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Bleak outlook for flights at Palmdale airport

The agency operating the facility says it could take decades for passenger service to return.

March 03, 2009|Dan Weikel

The resumption of passenger service at Palmdale Regional Airport might take years, even decades, if the airline industry cannot recover strongly from the current economic recession, a new report by the Los Angeles airport authority predicts.

"Certain conditions need to return for Palmdale to be deemed viable," said Mike Molina, a spokesman for Los Angeles World Airports, which operates the small facility. "We are certainly not giving up on Palmdale, but the question remains: When will service resume?"

The grim prognosis for the struggling airport was presented Monday to the Board of Airport Commissioners, which sets policy for Los Angeles World Airports, the agency that also operates Los Angeles International Airport, Ontario International Airport and Van Nuys Airport.

Palmdale airport was closed in February, two months after United Airlines canceled its four daily flights to San Francisco. During 18 months of operations, the carrier's planes were less than a third full, well below the anticipated level of 50%.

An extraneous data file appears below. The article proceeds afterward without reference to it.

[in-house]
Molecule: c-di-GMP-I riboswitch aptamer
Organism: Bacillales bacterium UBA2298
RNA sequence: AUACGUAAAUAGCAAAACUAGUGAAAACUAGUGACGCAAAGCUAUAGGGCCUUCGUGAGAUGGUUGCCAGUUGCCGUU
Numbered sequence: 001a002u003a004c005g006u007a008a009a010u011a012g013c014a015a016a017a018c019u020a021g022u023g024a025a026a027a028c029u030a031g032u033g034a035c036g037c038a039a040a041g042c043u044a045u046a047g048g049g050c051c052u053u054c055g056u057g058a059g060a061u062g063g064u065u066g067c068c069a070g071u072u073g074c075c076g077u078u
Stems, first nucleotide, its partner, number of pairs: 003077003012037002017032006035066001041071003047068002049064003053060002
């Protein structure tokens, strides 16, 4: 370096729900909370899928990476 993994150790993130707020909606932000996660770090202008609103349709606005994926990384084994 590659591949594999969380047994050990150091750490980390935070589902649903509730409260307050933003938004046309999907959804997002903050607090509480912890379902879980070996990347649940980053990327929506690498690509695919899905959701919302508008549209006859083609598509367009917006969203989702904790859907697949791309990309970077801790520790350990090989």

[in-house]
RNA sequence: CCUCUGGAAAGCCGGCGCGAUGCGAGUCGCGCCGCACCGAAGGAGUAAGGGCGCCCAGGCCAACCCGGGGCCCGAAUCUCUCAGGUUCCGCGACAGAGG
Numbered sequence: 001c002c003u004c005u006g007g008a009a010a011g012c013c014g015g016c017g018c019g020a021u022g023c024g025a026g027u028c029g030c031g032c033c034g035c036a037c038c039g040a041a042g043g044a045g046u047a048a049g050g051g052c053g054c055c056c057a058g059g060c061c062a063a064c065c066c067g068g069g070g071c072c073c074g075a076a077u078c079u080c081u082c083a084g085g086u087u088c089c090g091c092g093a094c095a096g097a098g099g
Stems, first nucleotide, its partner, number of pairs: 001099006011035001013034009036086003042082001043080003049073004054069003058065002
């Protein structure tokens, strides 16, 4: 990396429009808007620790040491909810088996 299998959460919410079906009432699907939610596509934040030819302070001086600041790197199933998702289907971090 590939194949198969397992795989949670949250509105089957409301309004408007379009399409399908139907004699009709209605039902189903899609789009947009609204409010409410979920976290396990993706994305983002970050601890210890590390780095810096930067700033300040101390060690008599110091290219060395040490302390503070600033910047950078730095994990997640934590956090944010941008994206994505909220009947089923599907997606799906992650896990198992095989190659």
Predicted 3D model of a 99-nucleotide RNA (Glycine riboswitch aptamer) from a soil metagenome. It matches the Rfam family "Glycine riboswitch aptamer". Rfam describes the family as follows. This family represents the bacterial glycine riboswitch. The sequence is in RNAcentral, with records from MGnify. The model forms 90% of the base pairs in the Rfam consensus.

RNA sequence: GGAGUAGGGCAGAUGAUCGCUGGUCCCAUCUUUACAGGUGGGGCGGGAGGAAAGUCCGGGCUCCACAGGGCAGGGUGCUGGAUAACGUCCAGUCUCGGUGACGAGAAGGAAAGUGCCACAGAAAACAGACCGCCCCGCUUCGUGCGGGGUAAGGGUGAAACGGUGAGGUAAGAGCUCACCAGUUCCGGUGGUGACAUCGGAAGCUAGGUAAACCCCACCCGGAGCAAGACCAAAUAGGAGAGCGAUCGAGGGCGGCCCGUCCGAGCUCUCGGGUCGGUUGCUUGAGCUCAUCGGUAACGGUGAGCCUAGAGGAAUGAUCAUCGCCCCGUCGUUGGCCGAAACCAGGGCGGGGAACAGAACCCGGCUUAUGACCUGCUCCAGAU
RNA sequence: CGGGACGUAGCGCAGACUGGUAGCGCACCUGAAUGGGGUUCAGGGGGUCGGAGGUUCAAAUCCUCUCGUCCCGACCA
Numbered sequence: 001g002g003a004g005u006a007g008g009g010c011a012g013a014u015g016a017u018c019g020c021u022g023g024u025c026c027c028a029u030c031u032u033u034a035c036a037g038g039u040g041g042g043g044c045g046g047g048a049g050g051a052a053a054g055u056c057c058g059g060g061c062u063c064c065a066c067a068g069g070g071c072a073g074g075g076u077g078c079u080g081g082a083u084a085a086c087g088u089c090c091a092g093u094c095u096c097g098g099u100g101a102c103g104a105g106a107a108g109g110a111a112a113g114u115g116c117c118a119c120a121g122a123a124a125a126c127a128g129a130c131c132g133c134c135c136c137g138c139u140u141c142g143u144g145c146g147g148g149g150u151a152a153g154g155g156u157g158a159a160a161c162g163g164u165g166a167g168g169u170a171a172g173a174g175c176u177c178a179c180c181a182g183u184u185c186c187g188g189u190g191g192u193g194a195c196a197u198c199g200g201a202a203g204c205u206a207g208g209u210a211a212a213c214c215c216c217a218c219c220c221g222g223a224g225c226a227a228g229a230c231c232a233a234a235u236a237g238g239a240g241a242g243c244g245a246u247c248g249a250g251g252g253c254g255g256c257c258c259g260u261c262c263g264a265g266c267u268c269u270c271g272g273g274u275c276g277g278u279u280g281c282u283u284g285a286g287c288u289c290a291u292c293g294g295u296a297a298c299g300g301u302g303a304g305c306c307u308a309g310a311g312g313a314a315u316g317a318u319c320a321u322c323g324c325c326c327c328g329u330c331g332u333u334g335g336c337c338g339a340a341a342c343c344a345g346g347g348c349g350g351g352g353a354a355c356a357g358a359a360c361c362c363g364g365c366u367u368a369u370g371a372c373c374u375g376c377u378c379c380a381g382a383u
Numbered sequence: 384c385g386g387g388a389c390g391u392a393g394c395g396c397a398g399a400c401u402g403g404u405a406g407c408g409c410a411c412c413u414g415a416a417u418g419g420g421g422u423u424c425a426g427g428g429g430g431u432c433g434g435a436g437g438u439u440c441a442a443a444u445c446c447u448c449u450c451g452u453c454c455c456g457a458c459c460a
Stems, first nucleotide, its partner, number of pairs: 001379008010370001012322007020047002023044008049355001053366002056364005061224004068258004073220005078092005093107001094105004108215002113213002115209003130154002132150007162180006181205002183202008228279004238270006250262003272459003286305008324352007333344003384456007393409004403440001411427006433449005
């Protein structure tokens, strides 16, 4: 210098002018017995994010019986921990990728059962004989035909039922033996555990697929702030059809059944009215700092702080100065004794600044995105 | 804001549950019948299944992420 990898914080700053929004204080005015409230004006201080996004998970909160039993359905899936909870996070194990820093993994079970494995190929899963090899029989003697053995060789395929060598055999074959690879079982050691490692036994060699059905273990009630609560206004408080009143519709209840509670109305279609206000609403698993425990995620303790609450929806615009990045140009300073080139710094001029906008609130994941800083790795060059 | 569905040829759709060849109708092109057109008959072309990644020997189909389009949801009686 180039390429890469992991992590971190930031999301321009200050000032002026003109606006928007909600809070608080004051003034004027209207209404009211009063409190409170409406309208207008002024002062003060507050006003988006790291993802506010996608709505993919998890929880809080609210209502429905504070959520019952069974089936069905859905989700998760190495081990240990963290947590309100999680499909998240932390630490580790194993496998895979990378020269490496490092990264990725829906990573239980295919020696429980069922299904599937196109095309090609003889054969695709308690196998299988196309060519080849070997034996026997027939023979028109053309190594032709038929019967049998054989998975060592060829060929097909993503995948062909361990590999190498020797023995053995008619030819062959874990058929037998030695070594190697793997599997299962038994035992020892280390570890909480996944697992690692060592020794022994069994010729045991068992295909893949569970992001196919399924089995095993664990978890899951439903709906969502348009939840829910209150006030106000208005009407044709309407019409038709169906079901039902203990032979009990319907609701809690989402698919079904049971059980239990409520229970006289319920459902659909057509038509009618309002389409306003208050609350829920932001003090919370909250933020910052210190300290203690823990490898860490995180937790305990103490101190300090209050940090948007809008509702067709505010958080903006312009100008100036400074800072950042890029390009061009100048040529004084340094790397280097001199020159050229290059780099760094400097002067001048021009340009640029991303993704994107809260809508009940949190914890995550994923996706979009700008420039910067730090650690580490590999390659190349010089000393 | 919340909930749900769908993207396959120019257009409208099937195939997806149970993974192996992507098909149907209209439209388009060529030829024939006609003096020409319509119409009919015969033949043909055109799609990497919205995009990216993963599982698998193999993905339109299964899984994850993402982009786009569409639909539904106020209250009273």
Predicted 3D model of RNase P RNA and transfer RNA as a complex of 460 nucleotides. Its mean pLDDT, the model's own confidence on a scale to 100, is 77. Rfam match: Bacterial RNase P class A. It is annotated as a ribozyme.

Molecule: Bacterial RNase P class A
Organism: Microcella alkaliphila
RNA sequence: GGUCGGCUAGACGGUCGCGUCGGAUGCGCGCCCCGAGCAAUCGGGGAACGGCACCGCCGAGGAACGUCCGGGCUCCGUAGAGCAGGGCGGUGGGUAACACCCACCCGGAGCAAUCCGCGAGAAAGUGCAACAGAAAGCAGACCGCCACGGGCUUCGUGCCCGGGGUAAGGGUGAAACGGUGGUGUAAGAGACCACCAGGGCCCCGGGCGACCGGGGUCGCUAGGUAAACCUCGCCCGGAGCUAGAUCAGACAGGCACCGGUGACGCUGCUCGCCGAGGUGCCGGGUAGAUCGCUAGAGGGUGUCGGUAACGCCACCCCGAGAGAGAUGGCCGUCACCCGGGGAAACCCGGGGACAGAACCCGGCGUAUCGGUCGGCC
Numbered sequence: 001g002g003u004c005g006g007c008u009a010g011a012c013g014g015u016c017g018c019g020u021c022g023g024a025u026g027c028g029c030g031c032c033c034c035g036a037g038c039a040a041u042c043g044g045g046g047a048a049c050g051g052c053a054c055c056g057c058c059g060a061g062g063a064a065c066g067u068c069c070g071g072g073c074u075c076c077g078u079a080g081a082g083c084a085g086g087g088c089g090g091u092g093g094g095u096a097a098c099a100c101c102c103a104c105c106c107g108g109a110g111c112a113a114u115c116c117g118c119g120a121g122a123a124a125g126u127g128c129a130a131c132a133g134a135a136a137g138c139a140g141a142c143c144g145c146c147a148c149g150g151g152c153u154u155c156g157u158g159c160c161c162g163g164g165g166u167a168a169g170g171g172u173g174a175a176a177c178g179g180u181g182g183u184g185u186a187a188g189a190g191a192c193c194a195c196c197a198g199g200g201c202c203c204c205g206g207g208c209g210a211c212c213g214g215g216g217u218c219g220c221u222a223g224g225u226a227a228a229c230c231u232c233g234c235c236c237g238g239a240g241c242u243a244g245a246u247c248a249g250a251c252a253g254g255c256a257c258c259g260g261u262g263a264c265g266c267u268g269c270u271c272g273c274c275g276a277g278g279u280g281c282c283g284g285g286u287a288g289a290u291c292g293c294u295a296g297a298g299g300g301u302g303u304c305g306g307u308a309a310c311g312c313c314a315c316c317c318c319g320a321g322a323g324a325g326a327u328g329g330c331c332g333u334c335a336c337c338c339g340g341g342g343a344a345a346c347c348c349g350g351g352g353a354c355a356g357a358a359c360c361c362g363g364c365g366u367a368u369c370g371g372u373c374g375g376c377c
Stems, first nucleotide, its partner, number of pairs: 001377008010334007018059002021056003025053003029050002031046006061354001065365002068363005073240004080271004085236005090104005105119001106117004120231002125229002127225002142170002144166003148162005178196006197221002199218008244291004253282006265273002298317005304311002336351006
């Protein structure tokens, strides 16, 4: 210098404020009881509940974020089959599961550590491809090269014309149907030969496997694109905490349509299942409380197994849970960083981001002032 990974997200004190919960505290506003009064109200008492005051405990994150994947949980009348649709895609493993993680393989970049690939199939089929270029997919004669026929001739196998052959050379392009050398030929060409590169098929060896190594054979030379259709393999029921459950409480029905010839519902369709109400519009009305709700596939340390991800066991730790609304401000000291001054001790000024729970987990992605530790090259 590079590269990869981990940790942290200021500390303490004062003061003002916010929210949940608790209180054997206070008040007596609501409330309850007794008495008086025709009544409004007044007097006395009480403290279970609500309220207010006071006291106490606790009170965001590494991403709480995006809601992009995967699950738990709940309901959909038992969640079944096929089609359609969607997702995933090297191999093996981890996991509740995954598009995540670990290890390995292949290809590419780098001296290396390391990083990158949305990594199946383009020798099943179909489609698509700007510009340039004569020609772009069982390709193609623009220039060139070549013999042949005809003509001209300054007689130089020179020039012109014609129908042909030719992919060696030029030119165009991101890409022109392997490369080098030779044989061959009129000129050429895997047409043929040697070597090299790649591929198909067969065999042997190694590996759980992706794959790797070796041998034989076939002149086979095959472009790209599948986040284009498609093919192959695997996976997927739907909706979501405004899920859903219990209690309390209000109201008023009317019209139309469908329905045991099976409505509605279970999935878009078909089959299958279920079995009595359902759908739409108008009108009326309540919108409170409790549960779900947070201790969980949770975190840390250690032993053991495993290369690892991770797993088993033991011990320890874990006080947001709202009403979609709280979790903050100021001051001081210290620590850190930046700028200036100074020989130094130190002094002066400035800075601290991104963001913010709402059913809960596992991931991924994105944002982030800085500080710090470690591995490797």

United was the eighth airline to come and go from Palmdale since the early 1970s, when the Los Angeles airport department began buying 17,500 acres of vacant land for an intercontinental jet port that was never built.

The 36-page report blamed the airport's lack of success on four factors: long drives for travelers who don't live in Palmdale and Lancaster; a limited flight schedule compared with competing airports; an inability to attract military and government travelers from Air Force installations and aerospace firms in the region; and one of the worst economic downturns in the history of the airline industry.

Since United's departure, Palmdale city officials have been trying to assume primary responsibility for attracting permanent air service to the facility. They say that airfares were too high and that Los Angeles officials failed to develop a large untapped market of travelers in the Antelope and Santa Clarita valleys.

"We believe there may be a market out there," Palmdale Mayor James Ledford said. "We hope that Los Angeles World Airports would support us in our effort to find one."

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dan.weikel@latimes.com

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